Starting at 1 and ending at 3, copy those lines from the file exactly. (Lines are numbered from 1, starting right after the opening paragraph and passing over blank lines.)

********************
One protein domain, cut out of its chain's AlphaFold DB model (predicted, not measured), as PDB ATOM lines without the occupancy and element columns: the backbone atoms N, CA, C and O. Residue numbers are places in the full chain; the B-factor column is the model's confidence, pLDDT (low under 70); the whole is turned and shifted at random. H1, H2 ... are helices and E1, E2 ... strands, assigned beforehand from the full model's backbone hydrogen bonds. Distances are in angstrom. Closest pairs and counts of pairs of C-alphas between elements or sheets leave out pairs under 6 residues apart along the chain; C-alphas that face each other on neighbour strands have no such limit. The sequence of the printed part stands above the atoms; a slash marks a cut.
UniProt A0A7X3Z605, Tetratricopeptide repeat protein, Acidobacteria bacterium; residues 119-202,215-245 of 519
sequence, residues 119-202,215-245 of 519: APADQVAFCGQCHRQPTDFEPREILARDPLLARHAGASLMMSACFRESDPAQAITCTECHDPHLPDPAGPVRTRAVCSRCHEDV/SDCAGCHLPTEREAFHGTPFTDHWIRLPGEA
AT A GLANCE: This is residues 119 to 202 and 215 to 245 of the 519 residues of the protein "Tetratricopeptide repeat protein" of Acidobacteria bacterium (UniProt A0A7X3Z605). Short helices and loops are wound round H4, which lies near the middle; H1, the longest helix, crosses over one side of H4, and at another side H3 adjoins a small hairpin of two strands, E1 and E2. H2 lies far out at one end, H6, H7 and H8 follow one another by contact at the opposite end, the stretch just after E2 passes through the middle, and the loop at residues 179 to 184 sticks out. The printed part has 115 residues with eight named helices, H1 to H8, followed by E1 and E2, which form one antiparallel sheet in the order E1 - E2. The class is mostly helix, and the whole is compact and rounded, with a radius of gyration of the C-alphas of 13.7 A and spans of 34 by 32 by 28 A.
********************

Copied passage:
UniProt A0A7X3Z605, Tetratricopeptide repeat protein, Acidobacteria bacterium; residues 119-202,215-245 of 519
sequence, residues 119-202,215-245 of 519: APADQVAFCGQCHRQPTDFEPREILARDPLLARHAGASLMMSACFRESDPAQAITCTECHDPHLPDPAGPVRTRAVCSRCHEDV/SDCAGCHLPTEREAFHGTPFTDHWIRLPGEA
AT A GLANCE: This is residues 119 to 202 and 215 to 245 of the 519 residues of the protein "Tetratricopeptide repeat protein" of Acidobacteria bacterium (UniProt A0A7X3Z605). Short helices and loops are wound round H4, which lies near the middle; H1, the longest helix, crosses over one side of H4, and at another side H3 adjoins a small hairpin of two strands, E1 and E2. H2 lies far out at one end, H6, H7 and H8 follow one another by contact at the opposite end, the stretch just after E2 passes through the middle, and the loop at residues 179 to 184 sticks out. The printed part has 115 residues with eight named helices, H1 to H8, followed by E1 and E2, which form one antiparallel sheet in the order E1 - E2. The class is mostly helix, and the whole is compact and rounded, with a radius of gyration of the C-alphas of 13.7 A and spans of 34 by 32 by 28 A.